note: For an excellent summary of the US Drought 2012 and its implications and historical context, please visit WeatherDem’s post here.

A reactor shut down button labelled 'SCRAM!'

Photo: Alan Levine / Flickr

On Wednesday, four giant nuclear reactors shut down, in New York, Pennsylvania, South Carolina, and Maryland, in response to the heat wave. According to a report, Nine Mile Point 1 nuclear reactor in New York, automatically shut down due to high neutron flux, “meaning neutrons are not equally spread around the reactor core.”

In Pennsylvania, Exelon Corporation shut down Unit 1 at Limerick. According to Reuters:

Exelon Corp shut down the
1,130-megawatt (MW) Unit 1 at the Limerick nuclear power plant
in Pennsylvania early Wednesday following an electrical
disturbance on the non-nuclear side of the plant, the company
said in a release.

The outage came at a bad time for the power grid: Homes and
businesses in the U.S. Mid-Atlantic are cranking up their air
conditioners amid a brutal heat wave blanketing the region.

The electrical disturbance caused a loss of power to
generator cooling equipment, the company said. The unit will
remain offline until repairs, inspections and testing are
completed, it said.

In South Carolina, the Charlotte Observer explains that the nuclear plants experienced problems prior to the current heat wave event:

Problems have affected every nuclear plant in Progress Energy’s fleet, eventually spreading to the Shearon Harris plant in southwestern Wake County. The NRC conducted a special inspection at Shearon Harris this summer to understand the failure of safety valves that are designed to prevent high-pressure steam from blasting equipment and scalding plant personnel.

Also, Calvert Cliffs in Maryland shut down, apparently due to a leak in an instrument line.

In summary, when the July 2012 heat wave hit, four major nuclear power plants in the East shut down, for four different reasons, some unconfirmed by the Nuclear Regulatory Commission. This article from McCall News has a nice summary of the four shutdown events:

A unit at Exelon’s Limerick nuclear plant in Pennsylvania shut early Wednesday, according to power traders. Officials at the company and theU.S. Nuclear Regulatory Commissioncould not confirm the Limerick shutdown.

Point 1 nuclear reactor in New York automatically shut on Tuesday due to high neutron flux — meaning neutrons are not equally spread around the reactor core. Power traders guessed it could have been a faulty sensor and the unit could be back soon.

Constellation Nuclear is a venture between French power company Electricite de France SA (EDF) and Chicago power companyExelon Corp.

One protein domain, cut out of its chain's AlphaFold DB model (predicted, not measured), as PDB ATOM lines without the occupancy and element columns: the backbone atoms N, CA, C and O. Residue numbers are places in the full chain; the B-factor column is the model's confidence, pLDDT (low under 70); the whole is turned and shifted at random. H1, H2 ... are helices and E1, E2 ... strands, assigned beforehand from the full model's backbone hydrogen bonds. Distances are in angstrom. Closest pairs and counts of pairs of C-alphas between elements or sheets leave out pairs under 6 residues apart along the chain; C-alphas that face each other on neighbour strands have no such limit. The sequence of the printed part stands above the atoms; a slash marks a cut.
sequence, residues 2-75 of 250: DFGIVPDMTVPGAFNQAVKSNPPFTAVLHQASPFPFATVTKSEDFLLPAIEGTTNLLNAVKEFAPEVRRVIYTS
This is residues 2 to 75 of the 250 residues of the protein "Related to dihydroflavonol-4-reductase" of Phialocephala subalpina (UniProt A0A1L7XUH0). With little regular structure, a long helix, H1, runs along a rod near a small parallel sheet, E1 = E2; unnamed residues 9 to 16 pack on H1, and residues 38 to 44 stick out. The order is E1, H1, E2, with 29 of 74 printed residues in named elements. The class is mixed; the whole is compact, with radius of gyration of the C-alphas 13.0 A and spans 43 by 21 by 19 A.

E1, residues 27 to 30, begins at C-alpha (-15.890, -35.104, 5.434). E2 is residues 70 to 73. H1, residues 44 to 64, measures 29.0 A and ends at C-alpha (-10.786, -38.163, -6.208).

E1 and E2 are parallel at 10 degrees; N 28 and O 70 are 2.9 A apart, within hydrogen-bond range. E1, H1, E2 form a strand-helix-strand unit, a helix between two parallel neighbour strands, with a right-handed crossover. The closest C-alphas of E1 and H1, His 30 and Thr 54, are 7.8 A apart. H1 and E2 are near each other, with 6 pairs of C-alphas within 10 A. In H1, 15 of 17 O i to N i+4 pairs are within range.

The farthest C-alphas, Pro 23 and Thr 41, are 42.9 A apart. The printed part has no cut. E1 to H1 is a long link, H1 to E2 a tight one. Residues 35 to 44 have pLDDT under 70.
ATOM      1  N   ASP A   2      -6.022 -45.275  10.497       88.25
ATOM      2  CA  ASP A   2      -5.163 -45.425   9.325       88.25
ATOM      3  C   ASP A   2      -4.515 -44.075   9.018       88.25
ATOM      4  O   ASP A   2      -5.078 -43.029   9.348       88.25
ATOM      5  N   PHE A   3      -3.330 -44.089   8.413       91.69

Constellation Nuclear 855-MW took the Unit 1 at the Calvert Cliffs nuclear plant in Maryland offline by early Wednesday due to a small leak in an instrument line. The company said it had already fixed the plant and was ramping up the unit.

North Carolina-based Duke Energy’s 846-MW Unit 1 at the Oconee nuclear plant in South Carolina also shut by early Wednesday. Details about the Oconee shutdown were not immediately available to comment.

As one who is not an energy expert, I thought that the heat wave would create stress due to increased demand, and that one heat/demand-related problem would lead to a shutdown. I assumed that there would be an in-plain-English explanation of the reactor physics occurrence in a heat wave, leading to automatic shutdown. Apparently, this is not the case. Also, to bring a fifth reactor into the discussion of reactor shutdown reasons, the giant San Onofre Nuclear Generation Station in northern San Diego County has been offline since January, when alarms sounded, and is not expected to return until late August, due to a radioactive leak, that at first was reported as harmless. Voice of San Diego explains:

Highly pressurized, scalding hot, radioactive water was leaking, deep within Southern California’s only nuclear power plant. And one of San Onofre’s thick, concrete containment domes, the infamous twin structures that resemble breasts, wasn’t doing its job. A tiny amount of radioactive particles was escaping into the environment.

This article, titled, Summer Energy Use Could Strain Power Grid, Lead to Outages:
Southern California Edison customers encouraged to conserve energy, take advantage of rebates and incentives. -also mentions the San Onofre power plant.

Elsewhere on the grid, yesterday Con Edison reduced voltage to its Manhattan customers due to the heat wave in New York, placing Manhattan on a brownout, to deal with the heavy demand for energy. During a brownout, incandescent bulbs dim somewhat, and some electric engines run slower. Residents and businesses in Manhattan were still able to continue cooling during the brownout event.

During the current heat wave, where 1000+ records fall in the US within a week, there may be yet another record: power bills to Texas customers and businesses. Texas, which is mostly separated from the rest of the US electricity grid, and owned by huge corporations, is experiencing extreme stress on many levels this season, and power companies such as Austin Energy are cashing in.

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